Following this afternoon’s news that London now has the highest infection rate in the UK, there are fears some of the population may be put under a tougher tier.
But while some places are seeing infection rates rise and could be plunged into tier three, there are a number of areas which are seeing infection rates fall.
The latest data from Public Health England shows of the 315 local areas in England, 171 have seen a dip in case rates.
Metro.co.uk has looked at areas across the country which have seen the biggest drops in infection rates to work out which areas could see a drop in tier at next week’s review.
There are currently only three areas in tier one – Cornwall, the Isle of Wight and the Isles of Scilly, which all have a case rate of less than 30 per 10,000 people.
There are a few areas which have dropped recently to under 50 and could possibly be in line to drop down to tier one, which has slightly looser restrictions by allowing groups of up to six people meet indoors.
Worthing is the lowest with only 30 cases per 100,000 people, although it has seen a slight rise in the last week. Other areas which have seen good drops in infection rates include Torbay, Dorset and Lewes.
There are also some areas which could move out of tier three, which has the harshest coronavirus restrictions across the country.
Under tier three rules pubs and restaurants are closed and the mixing of households both indoors and outdoors is banned in most places.
If areas moved to tier two, pubs and restaurants can reopen for people to visit with their own households, as long as they have a substantial meal, and groups of up to six can meet outdoors or in pub gardens.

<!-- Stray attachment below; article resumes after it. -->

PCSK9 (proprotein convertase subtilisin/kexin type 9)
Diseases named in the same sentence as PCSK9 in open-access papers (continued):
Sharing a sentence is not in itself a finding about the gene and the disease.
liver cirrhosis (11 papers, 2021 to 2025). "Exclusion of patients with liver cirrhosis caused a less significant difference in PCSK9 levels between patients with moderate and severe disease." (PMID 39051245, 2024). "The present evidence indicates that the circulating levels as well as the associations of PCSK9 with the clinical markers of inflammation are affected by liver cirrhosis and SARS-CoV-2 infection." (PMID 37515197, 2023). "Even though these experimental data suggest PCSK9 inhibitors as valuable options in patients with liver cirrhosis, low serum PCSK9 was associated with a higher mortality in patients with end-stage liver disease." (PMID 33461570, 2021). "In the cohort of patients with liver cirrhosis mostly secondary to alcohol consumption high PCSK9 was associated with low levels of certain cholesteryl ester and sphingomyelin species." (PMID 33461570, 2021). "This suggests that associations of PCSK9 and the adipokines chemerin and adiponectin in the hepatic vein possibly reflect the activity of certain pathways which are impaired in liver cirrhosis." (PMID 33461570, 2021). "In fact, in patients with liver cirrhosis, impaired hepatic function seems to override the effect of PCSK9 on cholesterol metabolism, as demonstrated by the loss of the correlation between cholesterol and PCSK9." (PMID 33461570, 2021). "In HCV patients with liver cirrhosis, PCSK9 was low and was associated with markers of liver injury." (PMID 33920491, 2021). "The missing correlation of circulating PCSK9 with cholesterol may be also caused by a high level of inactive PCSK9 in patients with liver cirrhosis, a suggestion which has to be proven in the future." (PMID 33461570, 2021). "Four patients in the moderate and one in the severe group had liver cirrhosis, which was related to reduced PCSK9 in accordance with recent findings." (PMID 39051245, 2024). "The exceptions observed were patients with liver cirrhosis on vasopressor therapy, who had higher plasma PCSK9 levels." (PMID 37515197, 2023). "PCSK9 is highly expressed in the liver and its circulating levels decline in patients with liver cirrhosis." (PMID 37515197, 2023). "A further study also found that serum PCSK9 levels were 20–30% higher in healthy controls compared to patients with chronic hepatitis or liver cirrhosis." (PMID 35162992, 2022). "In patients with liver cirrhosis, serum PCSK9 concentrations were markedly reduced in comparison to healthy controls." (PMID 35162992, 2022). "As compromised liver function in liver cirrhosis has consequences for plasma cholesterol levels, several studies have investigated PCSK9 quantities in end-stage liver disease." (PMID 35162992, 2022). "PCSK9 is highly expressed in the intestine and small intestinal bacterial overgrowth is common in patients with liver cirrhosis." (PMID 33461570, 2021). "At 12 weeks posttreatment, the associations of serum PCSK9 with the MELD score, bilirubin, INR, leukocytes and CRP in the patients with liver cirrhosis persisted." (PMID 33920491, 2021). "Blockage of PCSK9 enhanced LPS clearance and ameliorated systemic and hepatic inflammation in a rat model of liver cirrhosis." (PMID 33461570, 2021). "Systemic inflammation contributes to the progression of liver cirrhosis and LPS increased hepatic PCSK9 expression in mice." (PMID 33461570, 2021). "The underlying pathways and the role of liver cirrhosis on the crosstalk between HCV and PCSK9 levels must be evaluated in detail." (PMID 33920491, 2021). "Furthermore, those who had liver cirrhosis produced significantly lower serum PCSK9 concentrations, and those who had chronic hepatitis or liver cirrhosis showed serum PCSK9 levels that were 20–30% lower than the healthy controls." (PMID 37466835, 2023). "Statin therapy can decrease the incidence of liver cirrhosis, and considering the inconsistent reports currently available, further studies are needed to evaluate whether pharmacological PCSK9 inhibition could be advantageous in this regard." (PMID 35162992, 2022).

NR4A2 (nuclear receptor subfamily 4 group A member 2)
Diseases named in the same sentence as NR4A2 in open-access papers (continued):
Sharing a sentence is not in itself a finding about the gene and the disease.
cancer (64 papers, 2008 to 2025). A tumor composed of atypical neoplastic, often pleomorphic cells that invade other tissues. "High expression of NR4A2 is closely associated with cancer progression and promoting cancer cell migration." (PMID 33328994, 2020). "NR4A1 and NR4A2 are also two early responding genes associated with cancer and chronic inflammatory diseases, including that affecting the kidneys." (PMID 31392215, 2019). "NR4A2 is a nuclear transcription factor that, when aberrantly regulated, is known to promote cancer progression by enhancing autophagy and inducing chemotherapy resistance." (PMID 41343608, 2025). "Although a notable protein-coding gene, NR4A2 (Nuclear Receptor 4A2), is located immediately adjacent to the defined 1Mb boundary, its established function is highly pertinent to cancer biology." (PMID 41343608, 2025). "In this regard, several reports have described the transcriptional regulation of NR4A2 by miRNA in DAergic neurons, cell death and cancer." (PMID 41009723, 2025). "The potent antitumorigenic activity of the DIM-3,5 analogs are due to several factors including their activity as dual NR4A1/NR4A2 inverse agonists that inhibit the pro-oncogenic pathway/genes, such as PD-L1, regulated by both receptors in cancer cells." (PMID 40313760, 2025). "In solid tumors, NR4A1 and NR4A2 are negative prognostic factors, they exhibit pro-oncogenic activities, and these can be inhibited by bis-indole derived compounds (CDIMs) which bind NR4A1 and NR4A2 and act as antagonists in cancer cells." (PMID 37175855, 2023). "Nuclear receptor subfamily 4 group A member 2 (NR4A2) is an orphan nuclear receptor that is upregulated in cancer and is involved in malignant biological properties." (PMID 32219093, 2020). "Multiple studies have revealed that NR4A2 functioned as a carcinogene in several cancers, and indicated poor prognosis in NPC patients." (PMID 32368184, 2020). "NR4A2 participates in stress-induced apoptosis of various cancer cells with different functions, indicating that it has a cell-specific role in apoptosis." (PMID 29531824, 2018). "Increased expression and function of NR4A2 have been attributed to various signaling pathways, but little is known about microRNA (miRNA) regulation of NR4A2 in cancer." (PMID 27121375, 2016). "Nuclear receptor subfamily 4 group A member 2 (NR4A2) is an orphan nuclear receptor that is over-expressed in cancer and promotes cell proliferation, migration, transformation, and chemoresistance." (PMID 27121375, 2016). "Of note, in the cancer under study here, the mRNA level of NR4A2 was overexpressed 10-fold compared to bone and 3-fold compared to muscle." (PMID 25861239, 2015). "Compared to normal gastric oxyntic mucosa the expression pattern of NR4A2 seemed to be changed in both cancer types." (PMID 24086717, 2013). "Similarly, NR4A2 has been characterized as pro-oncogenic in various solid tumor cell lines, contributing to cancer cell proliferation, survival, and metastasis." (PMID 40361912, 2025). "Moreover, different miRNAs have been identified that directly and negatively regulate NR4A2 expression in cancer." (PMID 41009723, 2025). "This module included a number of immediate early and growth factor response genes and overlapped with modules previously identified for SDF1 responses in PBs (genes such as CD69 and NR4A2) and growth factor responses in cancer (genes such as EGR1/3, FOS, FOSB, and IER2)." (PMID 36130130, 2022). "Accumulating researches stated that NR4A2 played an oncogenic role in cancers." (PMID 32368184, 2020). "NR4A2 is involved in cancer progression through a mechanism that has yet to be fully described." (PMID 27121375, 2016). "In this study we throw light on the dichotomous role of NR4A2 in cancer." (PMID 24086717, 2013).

The current average case rate for the whole of the UK is 155 per 100,000 people. To calculate which areas may move into tier two, Metro.co.uk has looked at the areas which have seen decent drops to below the average.
The area looking most likely to move from tier three to tier two is Gateshead – the case rate plunging from 152 to 92 in a week.
North West Leicestershire has also seen drops despite the case rate remaining high in the city of Leicester. The cities of Bristol and Sheffield have also seen a fall in case rate.
North Warwickshire, which has been battling to be moved down to tier two after it felt it was incorrectly grouped in with Birmingham which has high rates, is also in with a chance of moving down a tier.
The areas which could move below are estimates based on current case rates. When considering whether to adjust the tiers, the Government will base this on a number of other factors including pressure on local hospitals and the number of deaths.
Here are the estimates below on the areas which may move down a tier.
The lists from left to right read: name of local authority; rate of new cases in the seven days to December 5 (with the number of new cases recorded in brackets); rate of new cases in the seven days to November 28 (with the number of new cases recorded in brackets).
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